India to stick to 2022/23 borrowing plan in Sept review - sources

·2-min read
A commuter walks past the building of India's Ministry of Finance during dusk in New Delhi

By Aftab Ahmed and Swati Bhat

NEW DELHI (Reuters) - India will stick to its annual market borrowing plan when the government announces its October-March fiscal calendar by the end of this month, three officials told Reuters, despite taking a series of budget measures to control inflation.

By the end of September, the government will borrow 8.45 trillion Indian rupees ($105.82 billion), out of the record planned borrowing of 14.31 trillion Indian rupees ($179.20 billion) for the 2022/23 year starting on April 1.

"Unlikely we will increasing borrowing this year. We should be able to absorb the revenue spending we did so far within the budgeted limits," said a senior government official, who did not want to be named because the decision has not yet been made public.

The finance ministry did not reply to requests for comment.

Surging inflation due to rising global commodity prices has forced the government of Prime Minister Narendra Modi to take a series of measures that have led to an additional cost of an estimated $26 billion this year.

The government cut taxes on retail fuel and import of certain essential goods, while restricting exports of commodities like wheat.

The officials said it expects tax collection for the current year to surpass its targets, which will partly help to meet expenses on inflation fighting measures.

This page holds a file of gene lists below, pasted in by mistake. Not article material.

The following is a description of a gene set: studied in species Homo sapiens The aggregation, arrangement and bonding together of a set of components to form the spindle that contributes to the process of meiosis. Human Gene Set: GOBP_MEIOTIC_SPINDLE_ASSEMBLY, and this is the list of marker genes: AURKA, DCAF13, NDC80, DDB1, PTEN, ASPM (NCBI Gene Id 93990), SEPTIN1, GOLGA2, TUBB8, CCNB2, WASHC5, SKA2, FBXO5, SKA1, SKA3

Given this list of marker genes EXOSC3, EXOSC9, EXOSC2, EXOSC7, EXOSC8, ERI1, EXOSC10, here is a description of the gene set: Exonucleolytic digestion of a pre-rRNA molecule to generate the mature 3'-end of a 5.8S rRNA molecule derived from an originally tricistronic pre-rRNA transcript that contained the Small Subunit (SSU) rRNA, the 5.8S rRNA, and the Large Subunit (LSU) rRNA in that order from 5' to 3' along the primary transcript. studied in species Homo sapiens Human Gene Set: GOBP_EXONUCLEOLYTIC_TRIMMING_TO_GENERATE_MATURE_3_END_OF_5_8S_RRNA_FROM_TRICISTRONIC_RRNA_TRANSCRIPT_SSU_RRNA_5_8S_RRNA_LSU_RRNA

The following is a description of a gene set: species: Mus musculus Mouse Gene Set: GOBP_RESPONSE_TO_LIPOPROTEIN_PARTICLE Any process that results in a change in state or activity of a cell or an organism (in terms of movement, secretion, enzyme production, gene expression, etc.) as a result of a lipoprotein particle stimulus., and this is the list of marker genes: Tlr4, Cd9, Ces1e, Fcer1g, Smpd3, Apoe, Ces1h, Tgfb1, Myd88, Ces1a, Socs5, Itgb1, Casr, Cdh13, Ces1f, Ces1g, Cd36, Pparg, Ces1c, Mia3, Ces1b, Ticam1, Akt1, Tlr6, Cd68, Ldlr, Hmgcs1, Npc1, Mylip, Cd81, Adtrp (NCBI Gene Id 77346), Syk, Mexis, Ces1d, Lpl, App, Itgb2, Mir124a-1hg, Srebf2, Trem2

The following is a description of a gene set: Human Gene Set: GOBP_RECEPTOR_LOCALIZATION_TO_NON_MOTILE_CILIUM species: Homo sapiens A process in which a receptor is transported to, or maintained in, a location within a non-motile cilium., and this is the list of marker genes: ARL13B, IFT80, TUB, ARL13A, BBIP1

The government in its borrowing calendar for the second half of the fiscal year is likely to also announce it first green bonds, said another government official, who also did not want be named.

Green bonds were first floated by Finance Minister Nirmala Sitharaman in the 2022/23 budget as a part of overall market borrowing and the intention of using the funds to build green infrastructure.

GLOBAL BOND INDEX

The Indian government will not factor in bond index inclusion while planning its second half borrowing, one of the officials said.

The Indian government began considering listing its debt in global indexes in 2019 and has been in discussions with J.P.Morgan and Bloomberg-Barclays, while also talking to Euroclear about clearing and settlement.

Media reports last week said JP Morgan had started new consultations with investors about adding India to its emerging market index, rekindling expectations of an imminent listing of the country's securities.

Indian finance minister said on Monday global bond index inclusion will come to its natural conclusion soon.

Reuters last week reported India wants global bond index operators to consider the local settlement of its government securities if they are included in their indexes.

"We see a good chance that JPM will announce the inclusion in September, surprising the market," Morgan Stanley said in a note last week.

($1 = 79.8550 Indian rupees)

(Reporting by Aftab Ahmed and Swati Bhat; Editing by Raju Gopalakrishnan)